Habits of Highly Effective Ice Fisherman:
1) They practice Safety
This may sound like a broken record to many of those currently reading this but it’s true. Ice fishing has risks that other types of fishing simply don’t have. Know the ice thickness. Know where there may be flowing water. Speak with local guides about conditions. Also bring all essential safety gear: ice picks, life vest, and throw rope. No fish is worth dying for, although a trophy walleye is close.
2) They keep things sharp
This goes for both hooks and auger blades. Preseason sharpening of auger blades will make your life much easier. The last thing you want is getting out on the ice realizing your blades are dull, then spending 10 minutes on each hole. Keeping hooks sharp should be a habit of any fisherman but keeping them sharp for ice fishing is especially important. With hits being very light, making sure that your hook sets for every fish can make the difference between getting skunked and limiting out.
3) They know the water
If it’s your first time on a body of water, map the area you are fishing. If you have a transducer you can quickly find drop offs by drilling holes in different spots and checking the depth. You can also use depth finder weights to feel the sediment to get an idea of lake’s floor composition. After finding out this information you can choose your approach on fishing a given body of water. You can expedite this process by downloading or buying topographic lake maps, working off that.
4) They stick to the classics
There are many lures on the market these days, most are marketed to catch fisherman, rather than fish. Those that do best on the ice know how to use the simplest set ups very well. Ice fishing is more about knowing the body of water and reading your fish finder than trying a variety of colors and styles of lures. A tactic many anglers use in the warmer months. Stick to the classics: Colored ice jigs with live bait, small jigging spoons, and jigging raps.
5) They wear proper gear
Although the initial price tag may be daunting having quality winter apparel is extremely important. Staying warm has many benefits, not only will you be comfortable, but when you’re warm you are more focused, your muscles are more reactive, and your nerves more sensitive. Of all the gear to invest in, the two that will make your experience as good as possible are a quality pair of waterproof insulated boots and a quality pair of waterproof insulated gloves.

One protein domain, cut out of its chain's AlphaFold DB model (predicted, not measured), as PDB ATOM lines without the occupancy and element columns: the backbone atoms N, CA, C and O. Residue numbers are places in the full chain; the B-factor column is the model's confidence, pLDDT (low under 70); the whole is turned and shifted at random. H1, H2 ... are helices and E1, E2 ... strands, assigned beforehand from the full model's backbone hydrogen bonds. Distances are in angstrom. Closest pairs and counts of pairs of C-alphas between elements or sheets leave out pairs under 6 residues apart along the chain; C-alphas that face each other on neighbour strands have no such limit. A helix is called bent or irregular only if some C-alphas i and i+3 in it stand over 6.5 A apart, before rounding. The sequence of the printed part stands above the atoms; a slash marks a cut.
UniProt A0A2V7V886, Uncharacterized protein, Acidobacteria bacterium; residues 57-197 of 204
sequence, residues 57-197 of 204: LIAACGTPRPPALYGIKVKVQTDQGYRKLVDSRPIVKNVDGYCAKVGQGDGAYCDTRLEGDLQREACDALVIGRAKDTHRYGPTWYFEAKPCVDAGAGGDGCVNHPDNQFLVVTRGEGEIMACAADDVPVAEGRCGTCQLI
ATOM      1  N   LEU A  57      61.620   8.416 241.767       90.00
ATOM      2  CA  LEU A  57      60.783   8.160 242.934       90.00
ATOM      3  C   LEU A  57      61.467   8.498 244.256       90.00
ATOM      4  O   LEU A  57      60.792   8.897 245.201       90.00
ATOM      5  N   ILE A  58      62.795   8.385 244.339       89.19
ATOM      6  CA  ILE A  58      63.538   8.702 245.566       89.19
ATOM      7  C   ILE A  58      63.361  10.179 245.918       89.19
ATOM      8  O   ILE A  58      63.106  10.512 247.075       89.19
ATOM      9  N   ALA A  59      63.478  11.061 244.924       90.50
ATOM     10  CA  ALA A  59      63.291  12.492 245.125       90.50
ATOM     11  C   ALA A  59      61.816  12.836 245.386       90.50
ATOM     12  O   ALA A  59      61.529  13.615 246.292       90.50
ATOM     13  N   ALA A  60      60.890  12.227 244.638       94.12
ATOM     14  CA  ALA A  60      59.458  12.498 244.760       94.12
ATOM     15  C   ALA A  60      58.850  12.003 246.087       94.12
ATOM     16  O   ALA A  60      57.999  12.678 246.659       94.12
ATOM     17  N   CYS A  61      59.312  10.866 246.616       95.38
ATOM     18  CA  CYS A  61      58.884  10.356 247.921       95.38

6) They are organized
There is nothing worse than fishing with the guy that throws all his gear into a sled and eagerly walks out onto the ice for the best spot. He will get to the spot first but will spend the next hour untangling his rods, fixing tip-ups, and finding his favorite jig. An easy D.I.Y project is to add rod holders to your sled or invest in an ice fishing rod case. Make sure that your sled is organized before you load it in your truck and check again before you head out onto the ice, this will decrease the chances of you having to make trip back to shore.
7) They know how their stuff works
This goes for all equipment from boot cleats to ice picks. Anything you bring on the ice you should know how and when to use it. If not, it’s just dead weight. Read the manual for your ice shanty, learn how to use your fish finder, make sure you have the right tanks for your heater. Once on the ice, it’s not the time to figure things out, and usually will make things much more difficult. It’s smart to set up your shanty preseason especially if it is new to you, this way you can quickly set up when on the ice. Reading up on how to use your fish finder will put you on fish much more accurately. Knowing how to start and operate a motorized auger will make things safer and less frustrating.
8) They check their fuel tanks
Don’t be that guy. A good day can go very south without fuel. If you are using propane for either your auger or heater, make sure to have at least 1 full back up tank for each propane powered piece of equipment. If you are using gasoline make sure you have a full tank when you go out on the ice and its always have a spare gas can on shore.
9) They keep fresh bait
Most ice fisherman will keep their bait for multiple uses over the course of weeks or even months. A common issue forgetting to check on wax worms before heading out, assuming that they are still good from the day or weekend before. Only to realize once out on the ice that you carried out a tin filled with nothing but hopes and dreams of catching fish.
Tip: Keep wax worms at slightly below room temp (45-55 degrees) and make sure that you pull out any dead ones as you see them, your bait could last months.
10) They bring beer and brats
The fastest way to get on the fish, fire up the grill crack open a case of beer. When out on the ice you would be amazed at how fast fellow fisherman will give up their best spots and baits in exchange for a hot brat and a cold domestic. Even if they don’t, you will be fat and happy so what does it matter if you catch anything anyways.
Author: Austen Doherty